What’s in a name?

While driving to work the other day, I turned on the radio and caught the Jim Croce song “I’ve Got a Name.” I smiled at the words, “I’ve got a name / And I carry it with me like my daddy did / But I’m living the dream that he kept hid.” They reminded me of the short story “Seeing Around the Corner” from the book “Kitchen Table Wisdom” written by Dr. Rachel Naomi Remen. In this story, she shared the experience when her mother explained to her that she was named after a woman characterized by the Hebrew word “Chesed” (meaning “loving kindness”). Remen’s story had touched me so deeply that it got me to explore for whom I had been named. As it did for Remen, the search helped me better understand who I am and who I wish to be as a person. So, that morning I joyfully joined Croce in singing about living my dream. 

My search began with my family’s repetition of what I had been told as a child, “You are named Helen for someone who died before you were born.” However, this time I pestered my dad for information on my great-grandmother Helen. As I stood respectfully by her gravestone, I wondered what she would think of her namesake. My middle name Jean is from my grandmother on the other side of the family. In retrospect, it is a good thing my mom paid respect to each side of the family in the naming of her first child as my siblings are male! 

As I reflected upon what all this meant to me now, I suddenly remembered my mom’s answer to me when, as a child, I griped about it being unfair not to be able to meet the person for whom I was named. My mother told me, “Your name is Helen Jean. You are unique. It is really up to you to define what that name means.” Until recently, I never appreciated this explanation for the wisdom that it is. 

In “Seeing Around the Corner,” Remen explains how she received a similar insight from her mother. Remen’s mom was ill and hospitalized. She was having a vision of her own mother. Remen listened carefully as her mother proceeded to introduce Naomi to Naomi’s grandmother Rachel. This grandmother Rachel was the woman described by the word “Chesed.” Remen’s mom told Naomi what her grandmother had said. Before she died, Remen’s mother said, “I am glad you both are here. One of you will take me home.”

Remen reflected deeply on this. All her adult life, she had gone by her middle name Naomi. Dr. Naomi Remen had been one of those few women who survived medical school, and she had also been one of the few women doctors at her hospital. Remen recognized sadly that her life had not been characterized by loving kindness. However, the more she thought about it, a person of loving kindness was who she truly wished to be.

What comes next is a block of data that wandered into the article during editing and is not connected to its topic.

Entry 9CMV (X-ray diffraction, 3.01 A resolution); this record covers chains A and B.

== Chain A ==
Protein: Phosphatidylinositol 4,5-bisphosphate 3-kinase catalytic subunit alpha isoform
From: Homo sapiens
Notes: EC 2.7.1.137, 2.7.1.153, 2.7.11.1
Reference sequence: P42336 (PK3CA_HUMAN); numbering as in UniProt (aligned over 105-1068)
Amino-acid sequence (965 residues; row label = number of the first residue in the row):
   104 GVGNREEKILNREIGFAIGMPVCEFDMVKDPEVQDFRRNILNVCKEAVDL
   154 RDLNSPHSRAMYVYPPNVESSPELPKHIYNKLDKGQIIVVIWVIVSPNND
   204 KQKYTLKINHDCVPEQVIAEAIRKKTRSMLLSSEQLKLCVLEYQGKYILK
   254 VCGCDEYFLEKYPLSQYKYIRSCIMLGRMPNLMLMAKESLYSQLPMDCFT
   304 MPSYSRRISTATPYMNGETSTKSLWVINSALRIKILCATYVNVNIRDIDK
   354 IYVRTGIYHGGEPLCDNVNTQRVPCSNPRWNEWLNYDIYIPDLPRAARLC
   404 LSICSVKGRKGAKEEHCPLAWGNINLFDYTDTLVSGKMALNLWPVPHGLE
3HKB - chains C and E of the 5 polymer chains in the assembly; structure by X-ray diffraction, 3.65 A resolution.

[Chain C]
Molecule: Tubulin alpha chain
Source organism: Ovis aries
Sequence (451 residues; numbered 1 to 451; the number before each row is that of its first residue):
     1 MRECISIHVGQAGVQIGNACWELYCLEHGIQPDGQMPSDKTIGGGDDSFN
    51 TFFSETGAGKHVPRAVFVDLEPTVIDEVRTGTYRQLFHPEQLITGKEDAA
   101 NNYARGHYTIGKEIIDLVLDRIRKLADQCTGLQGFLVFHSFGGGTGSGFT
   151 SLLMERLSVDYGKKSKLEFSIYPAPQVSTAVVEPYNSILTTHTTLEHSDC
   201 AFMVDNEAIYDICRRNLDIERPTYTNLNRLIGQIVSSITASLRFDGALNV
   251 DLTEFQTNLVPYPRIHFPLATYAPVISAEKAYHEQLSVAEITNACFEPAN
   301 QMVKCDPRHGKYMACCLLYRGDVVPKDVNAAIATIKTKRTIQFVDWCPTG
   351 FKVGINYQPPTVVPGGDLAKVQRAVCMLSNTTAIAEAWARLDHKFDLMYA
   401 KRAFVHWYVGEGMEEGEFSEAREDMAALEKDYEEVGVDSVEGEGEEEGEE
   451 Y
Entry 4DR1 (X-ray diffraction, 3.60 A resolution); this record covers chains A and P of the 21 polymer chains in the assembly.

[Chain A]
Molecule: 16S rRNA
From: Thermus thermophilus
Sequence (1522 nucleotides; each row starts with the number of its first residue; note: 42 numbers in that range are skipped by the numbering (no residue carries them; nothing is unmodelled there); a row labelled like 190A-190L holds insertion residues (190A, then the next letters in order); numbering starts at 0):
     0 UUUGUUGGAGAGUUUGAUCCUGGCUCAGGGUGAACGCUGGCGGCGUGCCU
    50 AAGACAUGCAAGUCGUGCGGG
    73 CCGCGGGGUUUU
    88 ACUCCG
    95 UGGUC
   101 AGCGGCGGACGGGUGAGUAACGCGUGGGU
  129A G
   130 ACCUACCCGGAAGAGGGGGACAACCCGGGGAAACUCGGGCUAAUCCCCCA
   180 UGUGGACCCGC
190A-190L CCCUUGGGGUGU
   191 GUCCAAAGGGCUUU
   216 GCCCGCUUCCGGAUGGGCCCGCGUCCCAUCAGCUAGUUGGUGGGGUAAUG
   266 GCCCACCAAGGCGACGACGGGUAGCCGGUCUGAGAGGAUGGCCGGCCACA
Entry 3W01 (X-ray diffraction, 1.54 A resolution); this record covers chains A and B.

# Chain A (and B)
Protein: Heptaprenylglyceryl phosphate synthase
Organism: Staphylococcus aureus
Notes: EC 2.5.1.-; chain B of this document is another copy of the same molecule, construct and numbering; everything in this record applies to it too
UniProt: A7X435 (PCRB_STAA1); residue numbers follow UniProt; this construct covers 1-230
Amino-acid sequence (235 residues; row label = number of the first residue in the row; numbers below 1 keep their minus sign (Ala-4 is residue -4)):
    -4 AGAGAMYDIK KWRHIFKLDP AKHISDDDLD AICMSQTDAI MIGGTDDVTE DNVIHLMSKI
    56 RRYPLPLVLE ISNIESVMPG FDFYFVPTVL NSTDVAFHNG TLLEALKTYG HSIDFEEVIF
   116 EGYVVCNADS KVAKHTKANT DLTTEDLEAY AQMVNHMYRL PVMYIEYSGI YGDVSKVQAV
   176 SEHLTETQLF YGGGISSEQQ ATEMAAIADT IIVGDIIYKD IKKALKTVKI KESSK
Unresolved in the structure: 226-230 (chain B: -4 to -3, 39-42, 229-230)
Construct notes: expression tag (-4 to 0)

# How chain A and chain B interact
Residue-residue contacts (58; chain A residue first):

At age 50, Remen committed to living this life of loving kindness by asking to be known as Rachel. In the name change to reflect her mission for God, Remen reminds me of St. Paul. The Greco-Roman translation Paul for the Semitic name Saul (Acts 13:9) is reflective of Saul’s commitment to his mission of preaching to the Gentiles. 

Perhaps a full name change seems too dramatic for us lay people. If so, we can accomplish something similar by tweaking or even changing the definition of our name. This weekend, we will be reminded of the Commandment: “Love your neighbor as yourself” (Rom 13:9). Let us each consider one special way we currently and would like to affirm more strongly that Commandment. Next, let’s each write a “Name Poem” (directions found at http://www.canteach.ca/elementary/poetry4.html). Don’t worry, there are no rhymes to make or syllables to count. In completing the poem, we are called to briefly answer (one sentence) who is significant to us, what they taught us, and who we want to be. You understand? We each get to redefine what our name means according to who we choose and wish to be in the service we desire to do for our Lord. 

The Book of Revelation speaks about the victors receiving a new name: “I will give him a white stone, with a new name written on the stone that no one knows except the one who receives it” (Rev 2:17). Perhaps with prayerfully writing and living that “Name Poem,” we are already receiving the name we will find engraved upon that white stone. 

Returning to Croce’s words, they are more significant in light of the ministry of encouragement we have for each other. Croce sings, “I’ve got a dream / I know I could share it if you want me to / If you’re going my way I’ll go with you.” After all, aren’t we all hoping to be heading home to be with our Lord? 

Anchor columnist Helen Flavin is a Catholic scientist, educator and writer born and raised in Fall River. She is a member of St. Bernadette’s Parish and received her Ph.D. in neurochemistry from Boston College and teaches in the Chemistry Department at Rhode Island College. She can be reached at biochemwz@hotmail.com.

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